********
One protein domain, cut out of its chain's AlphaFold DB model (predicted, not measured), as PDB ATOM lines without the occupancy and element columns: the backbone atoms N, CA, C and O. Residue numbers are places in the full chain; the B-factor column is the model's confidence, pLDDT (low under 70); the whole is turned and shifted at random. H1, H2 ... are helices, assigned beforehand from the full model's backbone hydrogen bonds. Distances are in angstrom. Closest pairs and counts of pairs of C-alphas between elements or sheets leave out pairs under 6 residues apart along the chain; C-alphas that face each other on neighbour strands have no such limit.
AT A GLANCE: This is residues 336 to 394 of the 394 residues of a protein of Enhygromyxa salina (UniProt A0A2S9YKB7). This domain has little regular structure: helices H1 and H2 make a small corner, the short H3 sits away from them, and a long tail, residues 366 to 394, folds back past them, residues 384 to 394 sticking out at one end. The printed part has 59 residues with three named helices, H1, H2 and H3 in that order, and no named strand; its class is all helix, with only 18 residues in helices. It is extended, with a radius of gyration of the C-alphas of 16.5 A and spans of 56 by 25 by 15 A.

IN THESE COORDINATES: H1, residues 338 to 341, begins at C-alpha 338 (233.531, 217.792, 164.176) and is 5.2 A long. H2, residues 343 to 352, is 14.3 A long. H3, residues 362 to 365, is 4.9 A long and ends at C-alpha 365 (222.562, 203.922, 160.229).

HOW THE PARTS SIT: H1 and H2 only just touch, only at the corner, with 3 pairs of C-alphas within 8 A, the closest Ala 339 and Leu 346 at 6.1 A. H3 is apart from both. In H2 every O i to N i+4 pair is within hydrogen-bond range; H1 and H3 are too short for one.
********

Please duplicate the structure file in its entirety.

One protein domain, cut out of its chain's AlphaFold DB model (predicted, not measured), as PDB ATOM lines without the occupancy and element columns: the backbone atoms N, CA, C and O. Residue numbers are places in the full chain; the B-factor column is the model's confidence, pLDDT (low under 70); the whole is turned and shifted at random. H1, H2 ... are helices, assigned beforehand from the full model's backbone hydrogen bonds. Distances are in angstrom. Closest pairs and counts of pairs of C-alphas between elements or sheets leave out pairs under 6 residues apart along the chain; C-alphas that face each other on neighbour strands have no such limit.
AT A GLANCE: This is residues 336 to 394 of the 394 residues of a protein of Enhygromyxa salina (UniProt A0A2S9YKB7). This domain has little regular structure: helices H1 and H2 make a small corner, the short H3 sits away from them, and a long tail, residues 366 to 394, folds back past them, residues 384 to 394 sticking out at one end. The printed part has 59 residues with three named helices, H1, H2 and H3 in that order, and no named strand; its class is all helix, with only 18 residues in helices. It is extended, with a radius of gyration of the C-alphas of 16.5 A and spans of 56 by 25 by 15 A.

IN THESE COORDINATES: H1, residues 338 to 341, begins at C-alpha 338 (233.531, 217.792, 164.176) and is 5.2 A long. H2, residues 343 to 352, is 14.3 A long. H3, residues 362 to 365, is 4.9 A long and ends at C-alpha 365 (222.562, 203.922, 160.229).

HOW THE PARTS SIT: H1 and H2 only just touch, only at the corner, with 3 pairs of C-alphas within 8 A, the closest Ala 339 and Leu 346 at 6.1 A. H3 is apart from both. In H2 every O i to N i+4 pair is within hydrogen-bond range; H1 and H3 are too short for one.